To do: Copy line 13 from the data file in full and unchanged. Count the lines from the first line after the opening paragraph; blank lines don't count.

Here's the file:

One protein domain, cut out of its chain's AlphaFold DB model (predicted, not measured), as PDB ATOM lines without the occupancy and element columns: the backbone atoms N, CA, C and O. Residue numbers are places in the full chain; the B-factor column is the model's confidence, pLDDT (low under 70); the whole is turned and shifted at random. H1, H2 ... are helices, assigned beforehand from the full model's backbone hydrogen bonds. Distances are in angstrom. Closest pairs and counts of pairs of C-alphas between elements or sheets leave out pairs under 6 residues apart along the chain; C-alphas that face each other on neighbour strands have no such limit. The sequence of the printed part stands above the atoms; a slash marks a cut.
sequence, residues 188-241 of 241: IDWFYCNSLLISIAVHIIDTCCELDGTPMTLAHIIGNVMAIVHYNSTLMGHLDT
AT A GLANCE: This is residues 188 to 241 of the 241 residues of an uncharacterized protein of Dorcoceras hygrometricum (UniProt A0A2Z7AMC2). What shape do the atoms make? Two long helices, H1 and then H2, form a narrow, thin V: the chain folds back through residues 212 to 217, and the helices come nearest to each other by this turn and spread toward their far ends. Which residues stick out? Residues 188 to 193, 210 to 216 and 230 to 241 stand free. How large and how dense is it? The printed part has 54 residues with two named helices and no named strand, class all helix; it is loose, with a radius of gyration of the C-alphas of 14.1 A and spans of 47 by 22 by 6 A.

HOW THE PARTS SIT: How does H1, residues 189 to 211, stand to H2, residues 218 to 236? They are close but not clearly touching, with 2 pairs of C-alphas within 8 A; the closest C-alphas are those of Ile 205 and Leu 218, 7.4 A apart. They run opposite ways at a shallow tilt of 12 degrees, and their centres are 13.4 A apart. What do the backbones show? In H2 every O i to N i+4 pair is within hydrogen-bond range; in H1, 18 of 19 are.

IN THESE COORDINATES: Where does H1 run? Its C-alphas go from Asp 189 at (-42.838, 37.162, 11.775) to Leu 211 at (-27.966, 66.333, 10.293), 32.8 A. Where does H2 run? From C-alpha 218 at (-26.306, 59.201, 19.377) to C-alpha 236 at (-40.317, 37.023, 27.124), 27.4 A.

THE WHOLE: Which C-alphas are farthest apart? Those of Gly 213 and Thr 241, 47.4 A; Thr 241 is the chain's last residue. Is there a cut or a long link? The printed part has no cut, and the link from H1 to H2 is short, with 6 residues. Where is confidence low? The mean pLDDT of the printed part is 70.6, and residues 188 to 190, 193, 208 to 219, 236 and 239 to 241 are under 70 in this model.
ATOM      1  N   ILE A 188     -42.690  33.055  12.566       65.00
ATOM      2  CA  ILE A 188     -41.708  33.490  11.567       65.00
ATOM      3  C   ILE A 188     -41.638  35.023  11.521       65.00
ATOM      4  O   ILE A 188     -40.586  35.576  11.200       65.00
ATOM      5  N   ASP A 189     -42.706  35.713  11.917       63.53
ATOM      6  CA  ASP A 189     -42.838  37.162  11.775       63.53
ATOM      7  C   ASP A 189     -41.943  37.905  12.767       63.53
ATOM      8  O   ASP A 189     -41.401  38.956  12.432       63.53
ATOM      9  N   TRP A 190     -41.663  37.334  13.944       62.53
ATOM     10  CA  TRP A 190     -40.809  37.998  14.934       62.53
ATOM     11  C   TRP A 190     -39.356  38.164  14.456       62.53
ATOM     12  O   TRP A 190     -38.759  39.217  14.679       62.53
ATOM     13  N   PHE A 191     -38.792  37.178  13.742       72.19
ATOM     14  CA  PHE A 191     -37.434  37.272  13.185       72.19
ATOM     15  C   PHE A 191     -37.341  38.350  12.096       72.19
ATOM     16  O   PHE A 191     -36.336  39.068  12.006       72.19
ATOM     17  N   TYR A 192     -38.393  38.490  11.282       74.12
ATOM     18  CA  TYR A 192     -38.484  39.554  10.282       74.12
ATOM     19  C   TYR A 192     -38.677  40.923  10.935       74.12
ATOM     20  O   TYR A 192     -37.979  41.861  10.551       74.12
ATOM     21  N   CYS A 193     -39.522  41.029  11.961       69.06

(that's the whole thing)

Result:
ATOM      8  O   ASP A 189     -41.401  38.956  12.432       63.53